In Azure Data Studio you can save queries individually as .sql files or put your favorites in a SQL notebook like pictured below:

Bonus: Dataverse Connectivity Options

I like to think of Dataverse as Datamart’s peer on the Power Apps side, as they’re both SaaS services meant to provide easy-to-provision SQL options for business users. Dataverse takes care of OLTP use cases while Datamart is an OLAP package.

Dataverse comes with a TDS (SQL) endpoint which allows read-only queries from:

  • SSMS 18.4+
  • Power BI dataflows
  • Power BI datasets
  • Power BI datamarts
  • Excel Desktop

Azure Data Studio is not currently supported though someone recently filed a feature request. I was not able to connect using Dbeaver either.

Can’t do this with the Dataverse connector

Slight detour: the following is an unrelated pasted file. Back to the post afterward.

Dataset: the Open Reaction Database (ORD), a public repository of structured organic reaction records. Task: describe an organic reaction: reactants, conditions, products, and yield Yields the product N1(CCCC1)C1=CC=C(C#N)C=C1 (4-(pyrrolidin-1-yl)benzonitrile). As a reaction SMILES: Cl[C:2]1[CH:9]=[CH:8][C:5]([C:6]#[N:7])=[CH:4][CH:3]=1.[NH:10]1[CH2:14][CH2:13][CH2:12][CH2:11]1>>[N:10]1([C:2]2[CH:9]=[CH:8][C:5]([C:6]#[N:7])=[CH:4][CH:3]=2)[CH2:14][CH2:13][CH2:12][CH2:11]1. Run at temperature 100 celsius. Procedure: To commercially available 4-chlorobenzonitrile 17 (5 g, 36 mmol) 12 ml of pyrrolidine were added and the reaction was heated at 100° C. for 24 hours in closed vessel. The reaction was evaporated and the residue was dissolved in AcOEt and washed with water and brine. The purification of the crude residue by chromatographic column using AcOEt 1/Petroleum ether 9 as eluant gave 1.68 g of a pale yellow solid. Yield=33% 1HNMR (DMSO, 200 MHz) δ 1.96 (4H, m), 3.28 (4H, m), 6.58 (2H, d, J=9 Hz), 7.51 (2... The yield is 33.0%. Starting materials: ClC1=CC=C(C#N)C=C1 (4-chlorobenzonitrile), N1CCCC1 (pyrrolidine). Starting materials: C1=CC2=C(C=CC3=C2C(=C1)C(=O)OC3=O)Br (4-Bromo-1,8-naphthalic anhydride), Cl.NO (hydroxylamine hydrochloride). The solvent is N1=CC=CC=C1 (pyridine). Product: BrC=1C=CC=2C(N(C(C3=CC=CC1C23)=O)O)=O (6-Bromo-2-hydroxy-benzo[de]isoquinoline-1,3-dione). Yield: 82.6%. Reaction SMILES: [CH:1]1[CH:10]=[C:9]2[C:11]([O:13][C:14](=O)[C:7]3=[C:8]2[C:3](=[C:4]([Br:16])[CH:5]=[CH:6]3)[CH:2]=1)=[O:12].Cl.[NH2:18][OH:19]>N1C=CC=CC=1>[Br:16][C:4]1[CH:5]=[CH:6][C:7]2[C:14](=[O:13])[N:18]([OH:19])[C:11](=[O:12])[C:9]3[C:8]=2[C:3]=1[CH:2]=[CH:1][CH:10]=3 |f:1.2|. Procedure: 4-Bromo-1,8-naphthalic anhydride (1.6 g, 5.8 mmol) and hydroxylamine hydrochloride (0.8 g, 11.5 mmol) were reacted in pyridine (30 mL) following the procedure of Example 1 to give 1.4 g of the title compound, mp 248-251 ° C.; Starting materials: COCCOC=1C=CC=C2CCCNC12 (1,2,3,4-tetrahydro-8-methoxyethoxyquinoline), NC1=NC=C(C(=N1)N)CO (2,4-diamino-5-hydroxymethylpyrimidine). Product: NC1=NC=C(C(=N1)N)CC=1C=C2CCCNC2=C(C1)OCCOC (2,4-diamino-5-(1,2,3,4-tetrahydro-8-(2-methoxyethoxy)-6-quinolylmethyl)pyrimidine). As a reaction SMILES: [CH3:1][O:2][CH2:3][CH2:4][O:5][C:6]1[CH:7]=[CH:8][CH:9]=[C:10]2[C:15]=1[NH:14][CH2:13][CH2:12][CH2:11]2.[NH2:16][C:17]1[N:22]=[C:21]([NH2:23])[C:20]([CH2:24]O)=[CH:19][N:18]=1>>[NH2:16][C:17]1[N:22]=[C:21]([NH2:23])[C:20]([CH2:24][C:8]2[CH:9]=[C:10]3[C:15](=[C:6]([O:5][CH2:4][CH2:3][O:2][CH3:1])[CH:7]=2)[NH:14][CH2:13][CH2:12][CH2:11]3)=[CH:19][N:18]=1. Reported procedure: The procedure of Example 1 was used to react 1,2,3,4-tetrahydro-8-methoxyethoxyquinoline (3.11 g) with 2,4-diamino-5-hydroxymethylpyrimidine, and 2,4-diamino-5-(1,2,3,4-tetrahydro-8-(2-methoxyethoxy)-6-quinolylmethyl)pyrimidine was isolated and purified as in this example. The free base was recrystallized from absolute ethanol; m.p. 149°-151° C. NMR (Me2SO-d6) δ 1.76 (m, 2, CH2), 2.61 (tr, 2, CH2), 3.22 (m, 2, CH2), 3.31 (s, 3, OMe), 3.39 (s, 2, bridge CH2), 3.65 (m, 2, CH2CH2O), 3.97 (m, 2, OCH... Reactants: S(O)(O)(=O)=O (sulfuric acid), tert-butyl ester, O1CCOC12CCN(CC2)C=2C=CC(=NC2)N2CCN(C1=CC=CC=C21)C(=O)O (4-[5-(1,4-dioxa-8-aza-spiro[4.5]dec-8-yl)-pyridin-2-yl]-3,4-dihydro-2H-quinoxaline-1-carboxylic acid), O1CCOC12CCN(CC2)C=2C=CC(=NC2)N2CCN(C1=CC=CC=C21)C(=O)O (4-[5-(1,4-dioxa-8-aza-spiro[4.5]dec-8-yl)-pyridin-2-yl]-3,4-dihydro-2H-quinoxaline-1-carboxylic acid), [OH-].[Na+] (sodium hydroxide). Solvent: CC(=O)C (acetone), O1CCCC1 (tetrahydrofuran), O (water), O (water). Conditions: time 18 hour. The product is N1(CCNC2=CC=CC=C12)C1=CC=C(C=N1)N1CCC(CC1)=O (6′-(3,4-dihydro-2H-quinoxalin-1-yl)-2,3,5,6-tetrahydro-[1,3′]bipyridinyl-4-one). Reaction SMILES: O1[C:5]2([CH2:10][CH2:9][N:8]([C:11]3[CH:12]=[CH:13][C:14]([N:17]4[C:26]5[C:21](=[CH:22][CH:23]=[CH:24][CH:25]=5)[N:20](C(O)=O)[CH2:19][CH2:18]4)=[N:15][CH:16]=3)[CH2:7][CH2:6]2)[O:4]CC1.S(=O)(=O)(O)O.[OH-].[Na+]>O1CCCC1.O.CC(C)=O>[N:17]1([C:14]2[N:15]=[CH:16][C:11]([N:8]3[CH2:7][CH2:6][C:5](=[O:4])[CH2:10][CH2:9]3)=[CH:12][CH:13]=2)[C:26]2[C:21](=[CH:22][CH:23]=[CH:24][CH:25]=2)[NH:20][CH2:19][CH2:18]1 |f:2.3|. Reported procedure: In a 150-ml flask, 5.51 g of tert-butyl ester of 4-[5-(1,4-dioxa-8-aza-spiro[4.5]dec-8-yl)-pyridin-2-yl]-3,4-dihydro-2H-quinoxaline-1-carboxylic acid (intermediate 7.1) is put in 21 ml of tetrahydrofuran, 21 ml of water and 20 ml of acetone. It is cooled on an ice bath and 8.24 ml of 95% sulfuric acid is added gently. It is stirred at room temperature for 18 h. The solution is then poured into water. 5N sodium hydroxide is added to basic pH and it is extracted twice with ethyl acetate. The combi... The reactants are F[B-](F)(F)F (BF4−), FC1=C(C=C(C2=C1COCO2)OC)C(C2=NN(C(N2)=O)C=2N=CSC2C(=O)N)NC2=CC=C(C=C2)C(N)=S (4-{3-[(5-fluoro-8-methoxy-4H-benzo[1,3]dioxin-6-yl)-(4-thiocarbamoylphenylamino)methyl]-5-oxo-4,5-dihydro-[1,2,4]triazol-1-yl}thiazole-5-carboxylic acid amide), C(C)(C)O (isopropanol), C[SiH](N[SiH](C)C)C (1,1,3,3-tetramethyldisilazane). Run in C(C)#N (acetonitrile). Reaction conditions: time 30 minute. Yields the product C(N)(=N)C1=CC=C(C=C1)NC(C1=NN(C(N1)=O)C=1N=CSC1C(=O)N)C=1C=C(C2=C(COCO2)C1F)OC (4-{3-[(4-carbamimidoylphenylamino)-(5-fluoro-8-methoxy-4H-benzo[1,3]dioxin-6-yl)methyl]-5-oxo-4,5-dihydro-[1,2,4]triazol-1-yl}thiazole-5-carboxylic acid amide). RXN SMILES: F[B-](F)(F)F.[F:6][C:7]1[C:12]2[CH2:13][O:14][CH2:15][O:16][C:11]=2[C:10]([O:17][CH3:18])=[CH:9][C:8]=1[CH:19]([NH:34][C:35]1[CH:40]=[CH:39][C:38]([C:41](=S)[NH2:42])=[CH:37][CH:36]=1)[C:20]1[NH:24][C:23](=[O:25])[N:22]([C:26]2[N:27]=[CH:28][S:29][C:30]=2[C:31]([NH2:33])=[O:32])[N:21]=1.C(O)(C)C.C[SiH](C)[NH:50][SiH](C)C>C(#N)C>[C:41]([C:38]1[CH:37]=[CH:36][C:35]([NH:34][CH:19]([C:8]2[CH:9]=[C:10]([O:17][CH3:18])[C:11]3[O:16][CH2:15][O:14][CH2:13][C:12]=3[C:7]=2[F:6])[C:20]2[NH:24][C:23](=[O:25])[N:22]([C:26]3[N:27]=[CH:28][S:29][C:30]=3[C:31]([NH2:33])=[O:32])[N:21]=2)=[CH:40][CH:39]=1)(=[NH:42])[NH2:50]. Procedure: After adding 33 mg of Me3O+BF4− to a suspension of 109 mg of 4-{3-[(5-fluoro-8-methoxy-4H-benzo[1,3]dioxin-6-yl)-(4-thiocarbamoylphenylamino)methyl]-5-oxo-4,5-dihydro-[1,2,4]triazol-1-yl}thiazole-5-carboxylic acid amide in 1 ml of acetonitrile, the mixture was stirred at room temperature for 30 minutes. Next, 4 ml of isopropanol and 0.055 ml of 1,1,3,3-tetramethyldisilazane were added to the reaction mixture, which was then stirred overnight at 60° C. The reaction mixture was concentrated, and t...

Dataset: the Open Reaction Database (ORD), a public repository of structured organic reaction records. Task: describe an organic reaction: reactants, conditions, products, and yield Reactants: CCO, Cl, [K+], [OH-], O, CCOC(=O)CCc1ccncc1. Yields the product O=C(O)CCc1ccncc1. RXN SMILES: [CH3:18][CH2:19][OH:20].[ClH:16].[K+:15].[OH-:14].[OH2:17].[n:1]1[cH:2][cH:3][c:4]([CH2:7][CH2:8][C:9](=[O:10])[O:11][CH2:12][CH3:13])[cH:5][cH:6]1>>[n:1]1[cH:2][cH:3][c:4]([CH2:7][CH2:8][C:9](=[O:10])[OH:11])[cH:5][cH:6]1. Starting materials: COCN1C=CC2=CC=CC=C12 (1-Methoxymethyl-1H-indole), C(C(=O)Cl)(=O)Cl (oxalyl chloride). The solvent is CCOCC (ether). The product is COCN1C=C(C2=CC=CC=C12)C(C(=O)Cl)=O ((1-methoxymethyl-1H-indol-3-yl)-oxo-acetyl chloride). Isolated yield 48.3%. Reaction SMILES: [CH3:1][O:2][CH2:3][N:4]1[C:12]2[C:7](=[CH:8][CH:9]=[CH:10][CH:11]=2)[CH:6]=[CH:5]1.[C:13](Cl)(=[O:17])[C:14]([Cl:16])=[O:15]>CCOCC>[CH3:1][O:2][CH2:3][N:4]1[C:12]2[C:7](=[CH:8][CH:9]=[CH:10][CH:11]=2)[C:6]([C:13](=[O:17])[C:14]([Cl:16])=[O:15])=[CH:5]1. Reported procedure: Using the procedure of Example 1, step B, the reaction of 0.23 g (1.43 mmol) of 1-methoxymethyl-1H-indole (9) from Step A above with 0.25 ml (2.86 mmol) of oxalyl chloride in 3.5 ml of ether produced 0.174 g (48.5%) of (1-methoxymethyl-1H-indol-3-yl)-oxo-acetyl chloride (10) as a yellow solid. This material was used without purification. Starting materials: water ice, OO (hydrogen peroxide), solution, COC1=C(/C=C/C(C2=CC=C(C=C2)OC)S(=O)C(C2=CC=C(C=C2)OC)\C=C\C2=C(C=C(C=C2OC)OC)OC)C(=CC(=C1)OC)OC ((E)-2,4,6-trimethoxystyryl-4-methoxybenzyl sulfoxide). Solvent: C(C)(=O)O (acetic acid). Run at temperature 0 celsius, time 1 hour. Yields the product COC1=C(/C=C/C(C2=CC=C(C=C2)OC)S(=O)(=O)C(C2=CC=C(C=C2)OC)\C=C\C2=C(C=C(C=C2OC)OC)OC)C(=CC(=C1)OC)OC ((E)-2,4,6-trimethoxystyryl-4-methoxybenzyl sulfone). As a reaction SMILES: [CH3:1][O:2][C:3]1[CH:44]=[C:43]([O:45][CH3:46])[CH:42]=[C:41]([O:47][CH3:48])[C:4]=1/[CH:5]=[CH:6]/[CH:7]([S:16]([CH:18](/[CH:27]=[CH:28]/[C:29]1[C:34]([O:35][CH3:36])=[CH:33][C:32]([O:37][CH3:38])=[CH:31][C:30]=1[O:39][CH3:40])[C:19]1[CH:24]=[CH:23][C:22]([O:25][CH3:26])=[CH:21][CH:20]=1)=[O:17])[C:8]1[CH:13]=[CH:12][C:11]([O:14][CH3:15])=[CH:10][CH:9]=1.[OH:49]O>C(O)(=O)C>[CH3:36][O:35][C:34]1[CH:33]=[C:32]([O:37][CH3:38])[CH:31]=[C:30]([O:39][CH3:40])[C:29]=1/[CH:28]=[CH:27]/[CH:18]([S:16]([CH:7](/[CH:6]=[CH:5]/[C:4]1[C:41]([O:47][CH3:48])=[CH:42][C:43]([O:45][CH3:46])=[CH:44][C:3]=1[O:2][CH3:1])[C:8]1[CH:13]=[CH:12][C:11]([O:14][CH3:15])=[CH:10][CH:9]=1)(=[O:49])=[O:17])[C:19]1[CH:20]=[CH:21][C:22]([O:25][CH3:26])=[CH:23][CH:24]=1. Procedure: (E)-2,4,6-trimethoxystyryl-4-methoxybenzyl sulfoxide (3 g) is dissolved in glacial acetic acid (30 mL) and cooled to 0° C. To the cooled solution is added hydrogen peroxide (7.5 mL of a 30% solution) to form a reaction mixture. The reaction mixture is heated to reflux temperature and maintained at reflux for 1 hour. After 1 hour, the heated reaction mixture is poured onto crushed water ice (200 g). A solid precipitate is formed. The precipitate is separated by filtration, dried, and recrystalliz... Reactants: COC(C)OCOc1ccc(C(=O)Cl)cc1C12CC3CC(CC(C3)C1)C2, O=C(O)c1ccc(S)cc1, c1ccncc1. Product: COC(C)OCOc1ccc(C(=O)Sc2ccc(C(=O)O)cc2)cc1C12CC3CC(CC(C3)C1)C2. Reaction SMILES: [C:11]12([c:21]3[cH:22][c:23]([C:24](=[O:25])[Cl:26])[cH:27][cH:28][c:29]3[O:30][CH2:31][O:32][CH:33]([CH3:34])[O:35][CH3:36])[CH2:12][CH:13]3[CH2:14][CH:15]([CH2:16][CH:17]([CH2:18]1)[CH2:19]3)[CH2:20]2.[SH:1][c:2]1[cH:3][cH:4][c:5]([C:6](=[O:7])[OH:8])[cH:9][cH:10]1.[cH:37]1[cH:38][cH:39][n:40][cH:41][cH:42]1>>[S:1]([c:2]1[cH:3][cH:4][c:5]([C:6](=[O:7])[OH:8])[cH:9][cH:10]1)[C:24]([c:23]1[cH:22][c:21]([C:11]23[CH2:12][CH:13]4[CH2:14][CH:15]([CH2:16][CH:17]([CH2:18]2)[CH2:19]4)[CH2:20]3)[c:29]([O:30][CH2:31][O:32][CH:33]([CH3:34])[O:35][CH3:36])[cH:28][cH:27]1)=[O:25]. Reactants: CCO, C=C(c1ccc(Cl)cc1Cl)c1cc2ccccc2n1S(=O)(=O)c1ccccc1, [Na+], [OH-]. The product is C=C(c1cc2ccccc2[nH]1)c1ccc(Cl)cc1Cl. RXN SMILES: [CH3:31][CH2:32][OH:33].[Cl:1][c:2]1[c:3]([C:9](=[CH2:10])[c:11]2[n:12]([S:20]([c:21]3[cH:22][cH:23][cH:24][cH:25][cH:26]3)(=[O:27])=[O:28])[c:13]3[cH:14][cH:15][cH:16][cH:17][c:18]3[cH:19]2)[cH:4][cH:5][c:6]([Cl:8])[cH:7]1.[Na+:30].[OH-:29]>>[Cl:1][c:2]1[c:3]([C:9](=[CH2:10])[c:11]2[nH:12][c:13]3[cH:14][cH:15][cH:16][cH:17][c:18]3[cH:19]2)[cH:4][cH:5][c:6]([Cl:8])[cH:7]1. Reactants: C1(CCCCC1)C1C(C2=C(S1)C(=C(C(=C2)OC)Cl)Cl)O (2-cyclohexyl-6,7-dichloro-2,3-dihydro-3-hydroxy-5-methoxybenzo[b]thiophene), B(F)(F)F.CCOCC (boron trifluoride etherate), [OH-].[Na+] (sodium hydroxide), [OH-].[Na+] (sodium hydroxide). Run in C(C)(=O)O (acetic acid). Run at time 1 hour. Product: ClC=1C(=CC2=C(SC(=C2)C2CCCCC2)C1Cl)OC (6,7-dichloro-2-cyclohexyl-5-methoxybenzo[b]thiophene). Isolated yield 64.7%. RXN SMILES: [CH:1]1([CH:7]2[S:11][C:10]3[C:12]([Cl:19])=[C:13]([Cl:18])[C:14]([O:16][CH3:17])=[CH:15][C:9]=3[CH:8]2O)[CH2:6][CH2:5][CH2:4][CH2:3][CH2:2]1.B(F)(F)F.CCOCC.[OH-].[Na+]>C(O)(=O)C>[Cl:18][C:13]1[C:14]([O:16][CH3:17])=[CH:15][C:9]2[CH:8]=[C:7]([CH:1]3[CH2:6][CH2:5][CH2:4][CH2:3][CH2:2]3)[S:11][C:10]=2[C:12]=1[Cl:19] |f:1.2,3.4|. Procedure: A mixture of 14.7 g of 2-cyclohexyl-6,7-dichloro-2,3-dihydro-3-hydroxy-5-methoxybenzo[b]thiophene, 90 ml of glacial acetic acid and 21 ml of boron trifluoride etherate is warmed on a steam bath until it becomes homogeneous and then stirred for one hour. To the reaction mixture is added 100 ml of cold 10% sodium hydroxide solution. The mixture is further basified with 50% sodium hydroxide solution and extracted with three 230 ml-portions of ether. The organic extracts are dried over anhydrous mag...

Using the SQL connector rather than the Dataverse connector in Power BI has a couple of benefits:

  • You can include a SQL statement in your source step.
  • You can retrieve relationship columns in case you don’t know how tables are connected or need to denormalize several tables into one.
  • You can add failover support in case you replicate your Dataverse database in a SQL Server (presumably, as I never tested this).

The “Navigate using full hierarchy” option on the other hand fails with this error: “Invalid table name SCHEMATA for schema INFORMATION_SCHEMA”

That said for larger query results (above 80MB) you’ll want to avoid using the SQL endpoint. It’s a good exploratory tool for databases you’re just getting acquainted with, provided you have a modicum of SQL skills.

Like with Datamart, only Azure Active Directory authentication is supported, i.e. you can’t use SQL and obviously not Windows authentication.